The Guardian reports: The Obama administration is publicly conflating the Islamic State (Isis) and al-Qaida, taking a legally convenient position for its new war that dismisses a major public split between the two jihadist organizations.
While several US officials contend the rupture between Isis and al-Qaida is irrelevant – Secretary of State John Kerry has mocked it as a “publicity stunt” – the administration line undercuts its previous distinctions between al-Qaida’s core leadership, various affiliates and unrelated terrorist groups.
Amongst counter-terrorism veterans, the conflation is considered tendentious – and, to some, reminiscent of the Bush administration’s exaggerated linkages between Saddam Hussein and al-Qaida, part of the language that tried to sell the 2003 Iraq invasion.
While Isis began life as al-Qaida in Iraq, al-Qaida’s leadership ultimately renounced all ties and condemned the group in February 2014. It is believed to be the first time al-Qaida has declared itself “not responsible” for a former affiliate.
“We know from open sourcing that they are not part of al-Qaida,” said Nada Bakos, a former CIA analyst. “Zawahiri denounced them. Baghdadi has declared his caliphate separate. We have no reason to believe they are currently operating as part of al-Qaida,” she said, referring to the respective leaders of al-Qaida and Isis.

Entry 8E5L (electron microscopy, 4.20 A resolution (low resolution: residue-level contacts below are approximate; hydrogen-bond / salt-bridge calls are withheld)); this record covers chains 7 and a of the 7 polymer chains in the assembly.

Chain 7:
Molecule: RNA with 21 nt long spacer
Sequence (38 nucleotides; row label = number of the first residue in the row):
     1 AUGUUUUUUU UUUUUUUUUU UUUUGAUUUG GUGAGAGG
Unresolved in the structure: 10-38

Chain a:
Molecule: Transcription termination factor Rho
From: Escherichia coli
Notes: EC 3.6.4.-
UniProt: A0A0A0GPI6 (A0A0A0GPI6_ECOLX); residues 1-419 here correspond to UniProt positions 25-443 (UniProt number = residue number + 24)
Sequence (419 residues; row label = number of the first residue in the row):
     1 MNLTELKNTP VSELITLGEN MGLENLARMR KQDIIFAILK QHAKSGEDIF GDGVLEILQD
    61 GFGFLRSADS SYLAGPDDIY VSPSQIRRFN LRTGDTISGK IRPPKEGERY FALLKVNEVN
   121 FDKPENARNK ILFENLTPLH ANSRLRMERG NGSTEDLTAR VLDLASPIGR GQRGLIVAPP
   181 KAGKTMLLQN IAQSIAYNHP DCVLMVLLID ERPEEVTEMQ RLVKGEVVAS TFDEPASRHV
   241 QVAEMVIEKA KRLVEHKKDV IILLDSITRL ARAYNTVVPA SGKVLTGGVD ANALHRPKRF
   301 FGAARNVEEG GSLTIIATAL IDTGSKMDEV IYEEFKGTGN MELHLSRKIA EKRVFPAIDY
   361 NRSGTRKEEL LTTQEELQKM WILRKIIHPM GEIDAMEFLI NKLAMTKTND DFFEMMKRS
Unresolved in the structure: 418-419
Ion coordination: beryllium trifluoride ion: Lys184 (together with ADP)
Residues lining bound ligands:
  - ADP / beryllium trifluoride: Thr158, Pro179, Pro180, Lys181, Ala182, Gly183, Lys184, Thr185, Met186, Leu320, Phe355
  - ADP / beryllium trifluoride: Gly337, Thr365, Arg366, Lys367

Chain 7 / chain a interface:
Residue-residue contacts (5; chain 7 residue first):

Glenn Carle, a former CIA official who supports taking action against Isis, said that while the US public may not need a catalogue of the differences between Isis and al-Qaida, “each of them is different, and they are not one group.”
Much of the administration’s conflation of Isis and al-Qaida has occurred in a legal context, part of its argument that Obama possesses authority to attack Isis in Syria ahead of a congressional vote. But the contention is starting to migrate beyond legal discussions. [Continue reading…]